Zidane is a fantastic example of a more lighthearted Final Fantasy protagonist, but he is no mere throwback to a simpler time. There’s plenty of darkness in Zidane’s surprisingly deep backstory, which makes his attempts to become a better person and a better leader (as well as his insistence on enjoying life whenever possible) that much more interesting.
12. Cidolfus Orlandeau (Final Fantasy Tactics)
Some version of Cid pretty much had to be on this list, but which Cid is the best of them all? Well, there’s certainly an argument to be made for Final Fantasy 7’s Cid, Final Fantasy 14’s Cid, and Final Fantasy 9’s Cid, but my vote for the best Cid goes to a somewhat outside the box version of this recurring character.
It’s interesting enough that Final Fantasy Tactics’ Cidolfus Orlandeau is a warrior when so many other versions of Cid are engineers, mentors, or even political leaders, but what makes Orlandeau really stand apart is how powerful he is. This is one of the most overpowered characters in Final Fantasy Tactics in terms of both lore and in-game abilities. Actually, his incredible power kind of feels like a strange kind of tribute to the entire Cid “lineage.”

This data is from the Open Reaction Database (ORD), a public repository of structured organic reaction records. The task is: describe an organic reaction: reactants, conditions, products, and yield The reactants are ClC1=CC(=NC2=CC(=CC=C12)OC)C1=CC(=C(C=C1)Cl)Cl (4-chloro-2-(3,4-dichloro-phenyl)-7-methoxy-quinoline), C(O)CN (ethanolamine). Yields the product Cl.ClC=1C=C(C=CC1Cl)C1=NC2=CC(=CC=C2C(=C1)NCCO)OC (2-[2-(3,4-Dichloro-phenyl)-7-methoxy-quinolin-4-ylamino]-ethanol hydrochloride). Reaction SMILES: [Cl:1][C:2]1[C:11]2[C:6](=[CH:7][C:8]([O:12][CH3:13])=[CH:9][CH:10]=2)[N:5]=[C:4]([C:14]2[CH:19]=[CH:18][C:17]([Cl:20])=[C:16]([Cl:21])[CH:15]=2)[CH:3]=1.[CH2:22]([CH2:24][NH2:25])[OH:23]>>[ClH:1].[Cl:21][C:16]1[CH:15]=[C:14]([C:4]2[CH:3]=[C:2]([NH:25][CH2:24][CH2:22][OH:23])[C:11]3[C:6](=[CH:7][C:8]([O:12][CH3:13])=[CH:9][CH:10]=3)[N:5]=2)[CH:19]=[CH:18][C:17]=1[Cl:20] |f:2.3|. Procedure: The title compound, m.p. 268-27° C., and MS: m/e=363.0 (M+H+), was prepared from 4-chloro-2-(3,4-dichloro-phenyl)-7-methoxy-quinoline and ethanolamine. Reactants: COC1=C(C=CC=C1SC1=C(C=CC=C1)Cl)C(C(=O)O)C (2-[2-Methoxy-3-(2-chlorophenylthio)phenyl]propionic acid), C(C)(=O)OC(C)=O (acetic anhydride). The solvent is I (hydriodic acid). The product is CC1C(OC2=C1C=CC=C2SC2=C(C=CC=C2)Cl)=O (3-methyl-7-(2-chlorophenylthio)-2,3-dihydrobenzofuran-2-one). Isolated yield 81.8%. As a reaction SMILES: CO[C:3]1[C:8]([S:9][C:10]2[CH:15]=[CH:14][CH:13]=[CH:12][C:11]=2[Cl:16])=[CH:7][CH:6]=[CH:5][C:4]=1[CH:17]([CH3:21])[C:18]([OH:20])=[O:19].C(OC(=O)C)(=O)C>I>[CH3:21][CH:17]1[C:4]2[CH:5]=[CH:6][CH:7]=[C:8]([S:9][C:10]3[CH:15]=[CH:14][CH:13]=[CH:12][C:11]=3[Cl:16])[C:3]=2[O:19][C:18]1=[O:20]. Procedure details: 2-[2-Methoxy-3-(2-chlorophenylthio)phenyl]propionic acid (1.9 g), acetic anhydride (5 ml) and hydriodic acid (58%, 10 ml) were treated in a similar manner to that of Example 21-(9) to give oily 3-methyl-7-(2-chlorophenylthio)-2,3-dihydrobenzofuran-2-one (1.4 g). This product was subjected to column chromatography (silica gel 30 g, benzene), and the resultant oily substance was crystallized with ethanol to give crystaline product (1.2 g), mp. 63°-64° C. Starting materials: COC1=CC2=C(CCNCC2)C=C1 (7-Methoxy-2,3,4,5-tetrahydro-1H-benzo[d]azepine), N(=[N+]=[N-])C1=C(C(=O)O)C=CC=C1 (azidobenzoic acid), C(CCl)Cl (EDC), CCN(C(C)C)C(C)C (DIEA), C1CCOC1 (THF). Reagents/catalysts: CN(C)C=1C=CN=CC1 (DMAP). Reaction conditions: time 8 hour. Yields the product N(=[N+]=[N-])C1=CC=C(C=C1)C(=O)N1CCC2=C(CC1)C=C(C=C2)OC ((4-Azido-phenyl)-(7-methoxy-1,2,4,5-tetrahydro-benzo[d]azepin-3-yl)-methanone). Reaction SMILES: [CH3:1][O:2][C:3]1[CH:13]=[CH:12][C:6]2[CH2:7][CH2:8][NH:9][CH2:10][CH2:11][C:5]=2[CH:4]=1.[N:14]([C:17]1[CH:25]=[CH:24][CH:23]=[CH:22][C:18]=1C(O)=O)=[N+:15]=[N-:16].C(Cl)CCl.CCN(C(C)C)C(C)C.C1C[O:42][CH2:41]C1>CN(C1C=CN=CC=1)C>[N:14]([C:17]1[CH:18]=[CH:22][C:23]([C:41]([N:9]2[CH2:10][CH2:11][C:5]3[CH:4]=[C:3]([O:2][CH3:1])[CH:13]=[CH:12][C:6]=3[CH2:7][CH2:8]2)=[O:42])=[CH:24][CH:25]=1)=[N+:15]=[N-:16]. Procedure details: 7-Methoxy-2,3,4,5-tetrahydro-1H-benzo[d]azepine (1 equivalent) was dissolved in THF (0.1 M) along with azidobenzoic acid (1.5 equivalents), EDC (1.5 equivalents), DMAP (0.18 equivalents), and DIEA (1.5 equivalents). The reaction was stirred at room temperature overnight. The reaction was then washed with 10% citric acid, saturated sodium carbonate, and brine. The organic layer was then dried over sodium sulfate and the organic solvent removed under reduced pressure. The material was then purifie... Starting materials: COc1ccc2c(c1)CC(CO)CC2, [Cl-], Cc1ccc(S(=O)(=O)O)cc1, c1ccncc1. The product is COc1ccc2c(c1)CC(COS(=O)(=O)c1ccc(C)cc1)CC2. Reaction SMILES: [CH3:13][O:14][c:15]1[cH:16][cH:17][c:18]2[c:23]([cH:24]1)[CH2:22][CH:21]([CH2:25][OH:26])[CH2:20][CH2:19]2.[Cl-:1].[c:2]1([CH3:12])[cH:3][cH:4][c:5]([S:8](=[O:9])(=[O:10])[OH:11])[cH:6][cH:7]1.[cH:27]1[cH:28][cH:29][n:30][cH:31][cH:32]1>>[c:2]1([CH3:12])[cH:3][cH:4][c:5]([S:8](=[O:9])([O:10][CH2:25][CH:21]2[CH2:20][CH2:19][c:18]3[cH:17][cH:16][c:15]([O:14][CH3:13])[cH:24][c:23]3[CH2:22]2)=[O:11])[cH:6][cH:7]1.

11. Zack Fair (Final Fantasy 7)
It may seem like Zack Fair’s popularity only started to grow in recent years, but the truth of the matter is that many Final Fantasy 7 fans have always loved Zack and just weren’t able to properly share their love for this previously minor character prior to the modern internet age.
Before Zack Fair finally got to star in his own game (the largely underrated PSP title, Crisis Core: Final Fantasy VII), he won the hearts of millions with his optimism, friendly nature, and unwavering belief that he can fight to make the world a better place. He is, in many ways, what we think of when we think of heroes.
10. Celes Chere (Final Fantasy 6)
Final Fantasy 6 certainly isn’t lacking in memorable protagonists (or villains), which really makes it that much more impressive that Celes Chere has arguably become the game’s unofficial lead all these years later.
Celes initially comes across as a standoffish enemy general who is only helping the player’s party because they’re temporarily united against a common threat. By the time we reach this game’s legendary opera scene, though, we understand who Celes really is and even start to sympathize with what we previously believed were her greatest flaws. Celes was one of the first Final Fantasy characters that properly showcased the storytelling potential of this franchise and gaming.
9. Lightning (Final Fantasy 13)
Final Fantasy 13 honestly deserves a lot of the criticism it regularly receives, but it’s always been a shame that the game’s divisive (often negative) legacy means Lightning is sometimes denied the status she so rightfully deserves.